Tag Archives: creative writing groups

Pushing Up Daisies


Chapter One: Casting Shadows continued

Viola flung the rest of her stale drink into the garden and carelessly dropped her glass on the day table. She turned and watched the remaining yoke of the sun slide away and as quickly, the darkness enveloped her. The evening breeze caressed her, nudging her silk cream blouse under her full breasts. Her navy linen pants hung loosely about her short fat legs. It felt weird but nice. No-one has touched her for so long. She made no attempt to rejoin her guests inside. The time had crawled to 6:30pm, when the automated sprinklers were due to start spitting. She paced the verandah to check if the entire irrigation system had come on to water her beloved garden. Her mind went back to events earlier.

Nora had asked her if she was all right – the stupid girl. Viola felt anger rising in her like bile, but swallowed it, only responding with “good”. For years, she had been telling her friend about how ‘he’ had treated her. Nora knew. Just like she had, Viola gritted her teeth and told Nora everything was good.

To Viola, “good” was a great word. When people ask how she was, she would reply on a reflex, “good”. According to Viola, the word good was so vague and final that anyone who asked could not ask any other questions. They left her alone. The word ‘good’, Viola thought, had protected her all these years. Kept her safe from the pity and concern that exhausted her so. Viola hesitated, as she paused and put the lights back on. They instantly flooded the lush bushes enclosing two carports and her guests’ extra two cars parked next to her black BMW and his silver Nissan 280Z. He would catch the $150 cab ride home tonight. She felt glad, she was not picking him up from Brisbane airport.

Over the years, she had kept all her feelings deep inside her, in the smallest pocket of her heart, layered with obligations and responsibilities as the daughter, mother and wife. But tonight, she was going to tell him everything when he came home. She would tell him she has had enough. She began thinking of her plan. Letting the scenario play out, she strolled back to the front of the house. Viola noticed at the end of the verandah that the sprinkler at her rose garden, nearest to her neighbours was off. Without thinking, she stepped bare feet onto the dying lawn and walked straight across towards the dark shadows to turn the sprinkler on. The light switch was near the tennis courts.

To read part one, see my earlier post and for more – visit my Wattpad:



When you write, who will you hurt?

Photo: Greg Broom

That was the question of our discussion in creative writing workshop tonight.  My friend Bill Heather is an architect. He is also a writer in my creative writing workshop group. The group is tutored by Isabel D’Avila Winter, a published author. Pamela Jeffs, another writer-friend suggested that I should blog this discussion and my own response, to help writers who are planning to write autobiographies and memoirs or fiction based on real life stories.  I begin with Bill’s email to me and others in our group.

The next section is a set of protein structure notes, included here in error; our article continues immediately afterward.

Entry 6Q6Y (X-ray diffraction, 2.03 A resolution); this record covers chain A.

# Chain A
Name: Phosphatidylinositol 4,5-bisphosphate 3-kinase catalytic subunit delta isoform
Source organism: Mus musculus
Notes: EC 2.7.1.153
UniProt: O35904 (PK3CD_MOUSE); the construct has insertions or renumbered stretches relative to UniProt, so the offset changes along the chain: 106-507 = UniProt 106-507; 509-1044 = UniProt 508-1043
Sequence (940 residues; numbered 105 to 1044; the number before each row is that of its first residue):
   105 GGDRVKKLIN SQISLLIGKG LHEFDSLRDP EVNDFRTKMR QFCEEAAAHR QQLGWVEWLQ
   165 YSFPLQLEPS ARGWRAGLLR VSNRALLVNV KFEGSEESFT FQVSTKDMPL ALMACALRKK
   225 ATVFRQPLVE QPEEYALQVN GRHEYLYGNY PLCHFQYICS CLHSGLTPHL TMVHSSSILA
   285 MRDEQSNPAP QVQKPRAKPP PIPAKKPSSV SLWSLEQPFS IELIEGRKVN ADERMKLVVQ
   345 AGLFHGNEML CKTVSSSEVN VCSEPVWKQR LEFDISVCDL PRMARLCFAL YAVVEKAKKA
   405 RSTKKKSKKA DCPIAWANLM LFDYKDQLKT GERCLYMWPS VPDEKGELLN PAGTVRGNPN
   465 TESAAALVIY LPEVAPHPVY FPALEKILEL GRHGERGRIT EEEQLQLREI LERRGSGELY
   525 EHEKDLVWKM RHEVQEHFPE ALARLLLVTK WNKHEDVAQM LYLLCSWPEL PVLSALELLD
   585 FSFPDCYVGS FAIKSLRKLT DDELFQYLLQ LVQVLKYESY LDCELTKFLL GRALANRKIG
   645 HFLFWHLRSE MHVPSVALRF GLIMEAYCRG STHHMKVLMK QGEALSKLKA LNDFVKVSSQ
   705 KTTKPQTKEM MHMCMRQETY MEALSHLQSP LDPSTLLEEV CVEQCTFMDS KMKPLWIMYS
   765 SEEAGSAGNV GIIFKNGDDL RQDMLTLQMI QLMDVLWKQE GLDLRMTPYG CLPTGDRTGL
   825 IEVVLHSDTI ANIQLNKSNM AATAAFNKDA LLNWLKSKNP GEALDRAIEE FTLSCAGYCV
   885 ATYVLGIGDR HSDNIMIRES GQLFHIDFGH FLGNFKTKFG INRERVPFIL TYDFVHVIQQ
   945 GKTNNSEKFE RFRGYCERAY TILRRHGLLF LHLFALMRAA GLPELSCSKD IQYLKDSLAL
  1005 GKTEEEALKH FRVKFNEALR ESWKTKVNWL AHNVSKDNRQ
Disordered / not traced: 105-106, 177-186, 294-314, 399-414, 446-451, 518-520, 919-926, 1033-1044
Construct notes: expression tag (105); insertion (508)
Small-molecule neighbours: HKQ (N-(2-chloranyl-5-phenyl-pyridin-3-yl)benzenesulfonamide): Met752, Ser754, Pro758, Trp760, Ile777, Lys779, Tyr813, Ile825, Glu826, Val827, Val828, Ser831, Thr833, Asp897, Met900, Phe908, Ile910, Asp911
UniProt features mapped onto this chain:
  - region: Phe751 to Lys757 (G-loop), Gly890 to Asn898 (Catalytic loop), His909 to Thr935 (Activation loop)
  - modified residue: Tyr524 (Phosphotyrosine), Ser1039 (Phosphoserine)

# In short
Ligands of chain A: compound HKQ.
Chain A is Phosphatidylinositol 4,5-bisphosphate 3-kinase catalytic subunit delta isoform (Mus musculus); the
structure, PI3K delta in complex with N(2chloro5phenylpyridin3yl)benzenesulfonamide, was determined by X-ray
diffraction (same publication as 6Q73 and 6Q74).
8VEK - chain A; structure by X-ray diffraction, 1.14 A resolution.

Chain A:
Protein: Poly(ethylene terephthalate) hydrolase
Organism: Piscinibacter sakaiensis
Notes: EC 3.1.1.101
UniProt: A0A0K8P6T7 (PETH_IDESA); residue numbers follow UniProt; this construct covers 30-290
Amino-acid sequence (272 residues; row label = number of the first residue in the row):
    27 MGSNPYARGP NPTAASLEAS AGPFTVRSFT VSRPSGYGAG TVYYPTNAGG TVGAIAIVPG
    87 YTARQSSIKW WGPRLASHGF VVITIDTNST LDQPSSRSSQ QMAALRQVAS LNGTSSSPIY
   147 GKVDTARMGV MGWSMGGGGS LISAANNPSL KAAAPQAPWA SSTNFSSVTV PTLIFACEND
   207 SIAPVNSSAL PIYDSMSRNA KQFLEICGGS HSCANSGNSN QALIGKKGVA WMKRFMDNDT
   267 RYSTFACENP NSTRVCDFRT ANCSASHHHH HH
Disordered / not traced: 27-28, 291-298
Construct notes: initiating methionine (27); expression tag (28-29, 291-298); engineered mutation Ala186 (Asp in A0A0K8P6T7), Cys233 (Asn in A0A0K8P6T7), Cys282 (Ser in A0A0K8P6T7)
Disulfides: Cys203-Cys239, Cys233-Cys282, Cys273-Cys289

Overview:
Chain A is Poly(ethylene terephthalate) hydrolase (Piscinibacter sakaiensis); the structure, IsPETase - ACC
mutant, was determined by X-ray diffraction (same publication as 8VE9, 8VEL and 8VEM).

Bill Heather: Hello all you aspiring and proven writers,

  • Is there a limit to what you can mine from your own life experiences for a story?
  • Are authors of autobiographical fiction or memoir at risk of alienating their family and friends in their search for that elusive storyline?
  • Is ruthlessness in search of your best fiction a necessary attribute of a writer?
  • Would you publish a story if it could destroy the marriage of your closest friend?

There are good questions to ponder as we head towards the end of another year, and ones which are addressed in the attached article from the November 2014 issue of the Monthly. Link at the end of my response to Bill.

Omar Momani: Ferguson’s pen mightier than the sword 

My Response to Bill: Dear Bill and friends,

Thank you Bill. I found the article very interesting and very true. The most safe writing would be fiction.

The pen does ‘cut’ deeper than the sword.

Source: http://typem4murder.blogspot.com.au/2013/09/undeniable-proof-that-pen-is-mightier.html


In my Memoir writing, I question everything I write. I know there will be a lot of ‘hurt’ of others as well as my own. I have created pain in many stories I read in our evening workshop. For example, if I had told my mother the old uncle rubbed my sore leg the ‘wrong way’ I think there would have been some serious charges or bloodshed in my family. The man is dead now but if I spoke about it now – what could happen? I don’t know. I also spoke to my mother and step brother about some stories I have written so far, and we discussed them. These stories were all painful…my stepbrother is my late step father’s son. But my step brother is my best friend – we are very close.

So my point is, as often as I do, I ask, should I just change my memoir to fiction and pretend it is not me or get my ‘freedom to express’ in fiction? Perhaps some stories could be written differently, safely..? Those and others are questions I ask myself all the time. 75% of what I have written, I don’t bring it to our workshop, I am scared to. Sometimes, I write the whole thing and then delete it.
Every now and then, I write fiction for the class exercises, because, this gives me the freedom to write freely without guilt, pain, horror and more. I totally lose myself in the ‘fake’ when I write fiction.
I deal with my writing the truth ‘problem’ this way; I write about me, the events, people and places and things that affect me. I write it all, then I decide what I can manage to live with, and I keep that story. I tell myself, ‘stop thinking about everyone else’. I just write ‘my’ story. I can always pull out what I think is too much at the end of the day. The final choice is mine, and I have to live with it.

I hope that makes sense.



Click here to read the article by Ceridwen Dovey : Monthly 11.14 pp42-45